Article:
Quite often IDA users ask for a plugin or feature to hide the debugger
from the application. In fact there are many anti-debugging tricks and
each of them requires an appropriate reaction from the debugger, let’s
start with something simple: we will make the IsDebuggerPresent
function call always return zero.
When the debugger is active, we will go to the disassembly of the
IsDebuggerPresent function. We will use the ‘goto to the specified
address’ command for that. Unfortunately, the current version of IDA
does not display imported names in the name list and we will need to
type in the function name in the input field manually:
Please note how we form the address: the
dll name followed by an underscore followed by the function name. We
put a breakpoint at the end of the function so we will have a chance
to intercept the execution and modify the result:
Since we don’t want to suspend the program and modify the result
manually each time IsDebuggerPresent is called, we will automate it.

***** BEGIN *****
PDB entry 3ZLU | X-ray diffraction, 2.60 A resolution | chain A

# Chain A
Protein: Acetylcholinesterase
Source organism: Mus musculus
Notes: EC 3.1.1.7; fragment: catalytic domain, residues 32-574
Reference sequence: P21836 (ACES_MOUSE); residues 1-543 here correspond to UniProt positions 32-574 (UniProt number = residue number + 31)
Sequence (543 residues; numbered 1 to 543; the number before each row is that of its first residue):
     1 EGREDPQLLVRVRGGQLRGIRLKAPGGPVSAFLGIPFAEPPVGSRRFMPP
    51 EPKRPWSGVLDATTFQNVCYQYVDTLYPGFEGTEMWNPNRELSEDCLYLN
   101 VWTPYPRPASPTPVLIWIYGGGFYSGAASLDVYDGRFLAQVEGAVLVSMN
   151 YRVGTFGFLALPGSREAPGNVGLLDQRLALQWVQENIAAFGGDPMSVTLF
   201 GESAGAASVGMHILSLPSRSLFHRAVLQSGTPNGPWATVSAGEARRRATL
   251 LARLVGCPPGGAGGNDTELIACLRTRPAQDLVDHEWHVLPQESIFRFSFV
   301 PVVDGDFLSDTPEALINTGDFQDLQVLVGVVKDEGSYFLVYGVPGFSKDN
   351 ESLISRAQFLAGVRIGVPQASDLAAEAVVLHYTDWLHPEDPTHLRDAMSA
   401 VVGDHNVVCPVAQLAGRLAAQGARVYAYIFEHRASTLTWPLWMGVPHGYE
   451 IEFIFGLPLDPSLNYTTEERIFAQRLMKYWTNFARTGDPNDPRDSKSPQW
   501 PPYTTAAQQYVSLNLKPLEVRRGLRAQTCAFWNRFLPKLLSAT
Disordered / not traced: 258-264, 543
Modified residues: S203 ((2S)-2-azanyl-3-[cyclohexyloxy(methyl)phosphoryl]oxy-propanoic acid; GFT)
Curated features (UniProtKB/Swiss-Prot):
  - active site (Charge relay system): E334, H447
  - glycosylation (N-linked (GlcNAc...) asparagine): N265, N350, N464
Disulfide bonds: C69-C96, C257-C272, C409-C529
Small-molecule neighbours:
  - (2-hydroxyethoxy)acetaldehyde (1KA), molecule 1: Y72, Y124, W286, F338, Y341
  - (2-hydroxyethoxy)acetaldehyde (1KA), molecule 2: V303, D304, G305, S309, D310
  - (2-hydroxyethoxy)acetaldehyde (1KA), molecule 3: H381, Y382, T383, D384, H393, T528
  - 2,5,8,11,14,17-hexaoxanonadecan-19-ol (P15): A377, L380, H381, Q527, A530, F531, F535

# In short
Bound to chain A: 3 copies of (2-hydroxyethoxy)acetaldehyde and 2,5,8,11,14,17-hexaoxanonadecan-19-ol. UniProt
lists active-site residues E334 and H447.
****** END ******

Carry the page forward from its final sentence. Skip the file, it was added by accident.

We will use breakpont conditions. The breakpoint condition field
can be used to determine whether a breakpoint should be triggered or
not. The condition is an IDC expression. If the expression evaluates
to zero, the breakpoint will not fire. Since IDA evaluates the
expression in order to determine its value, we can use it for the side
effects, like modifying register values, memory, or anything else you
can think of. We modify the breakpoint attributes the following way
(right click, Edit breakpoint):
We specified the condition as “EAX=0″. It is not a comparison, it is an
assignment. When IDA evaluates it, EAX will become zero as a side
effect, exactly what we want it to be. We have also to clear the
‘break’ attribute since we don’t want to suspend the application.
With a breakpoint defined like this, our debugger is immune against
the IsDebuggerPresent call. It may sound too simple and you may ask
“what about not-so-childish anti-debugging tricks?” Hold on, we will
develop this topic more.